I've come to grow quite fond of our little After School meetings! The discussion is always quite intense, world problems are solved, and the food is always good, too!
Last week, we met yet again. Topics up for discussion included possible changes to our final project before the May presentation. We talked about A4A lessons that we've recently tried in the classroom and plan to use in the future. We discussed the Responsibility for Learning lens. Finally, at the last minute, we came up with some great ideas that would completely CHANGE our final project, but an exciting change, nevertheless.
First, we discussed Spaghetti Bridges. One member of the group wants to give it one last shot, while the rest of us have pretty much abandoned all hope for success on that one. Students gravitated towards the science portion of this lesson, and they struggled to see the math connection. Good for science teachers, not such great news for math teachers. We know we'll have a final project to share, but the conversation was pretty much dropped when no suggestions for where to go next were offered.
One member of our group tried the Mile Marker activity and LOVED it. She said that there are so few absolute value lessons out there, and the kids really seemed to grasp the concepts while going through this lesson. Additionally, we talked about what a great lesson the M&M activity would be for exponential functions. A new member to Algebra for All had no clue what this activity entailed, and so the rest of us gladly filled him in with promises to get him all of the copies and resources he needed. What a great moment for Algebra for All!
This somehow led into a great debate about the Responsibility for Learning.... not just in a lesson, but generally, overall in schools. With such distractions as Career Center students pounding on classroom doors, and hanging out in the hallway, it makes it much more difficult for students to take on that responsibility for learning. Furthermore, are we putting too much on the students that aren't necessarily going to fit the traditional "college bound" curriculum? Do we put them in a position of such grief and stress, are they even in a thinking place of their brain? Some argued that putting high expectations on some students may actually end up doing the opposite of what teachers desire. These students get so overwhelmed, they shut down and fail to take responsibility for their learning. It was also mentioned that if math students see more of the "real world" applications, if they can see WHY math is valuable to them, they may take more responsibility for their learning. I guess that problem was NOT solved.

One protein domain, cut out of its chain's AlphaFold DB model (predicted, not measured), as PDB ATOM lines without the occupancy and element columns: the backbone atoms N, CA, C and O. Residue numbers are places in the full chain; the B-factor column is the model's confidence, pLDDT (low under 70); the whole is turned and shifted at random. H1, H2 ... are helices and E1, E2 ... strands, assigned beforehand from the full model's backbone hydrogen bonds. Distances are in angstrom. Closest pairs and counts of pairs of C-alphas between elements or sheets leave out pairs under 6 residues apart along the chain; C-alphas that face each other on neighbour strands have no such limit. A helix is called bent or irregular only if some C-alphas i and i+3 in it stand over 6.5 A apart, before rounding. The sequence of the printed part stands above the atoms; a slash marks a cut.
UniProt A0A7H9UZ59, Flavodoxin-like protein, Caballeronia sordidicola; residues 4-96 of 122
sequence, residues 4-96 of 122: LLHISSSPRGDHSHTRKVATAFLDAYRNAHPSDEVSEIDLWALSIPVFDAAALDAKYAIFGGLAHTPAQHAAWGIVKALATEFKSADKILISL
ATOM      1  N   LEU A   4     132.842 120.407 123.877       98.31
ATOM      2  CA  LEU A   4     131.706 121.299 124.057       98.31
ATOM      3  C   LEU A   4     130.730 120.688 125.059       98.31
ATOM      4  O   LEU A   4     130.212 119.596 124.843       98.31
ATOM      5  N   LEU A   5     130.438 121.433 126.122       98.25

Our meeting ended with an interesting revelation. Our "real world application" talk somehow got us fixated on forensic science and the enormous amount of math as these specialists calculate blood spatters, tire skid measurements, etc. These all involve sine, cosine, tangent, ratios, proportions, and so much more. It was agreed that we'd contact various science teachers in our respective buildings (again with the science connection) to see if there was an applicable lesson plan that would fit our final project requirements. We're hoping to get some distinct and clarifying questions answered at the next face-to-face meeting about the final project requirements.
I look forward to meeting up with this EXCELLENT group of colleagues again tomorrow!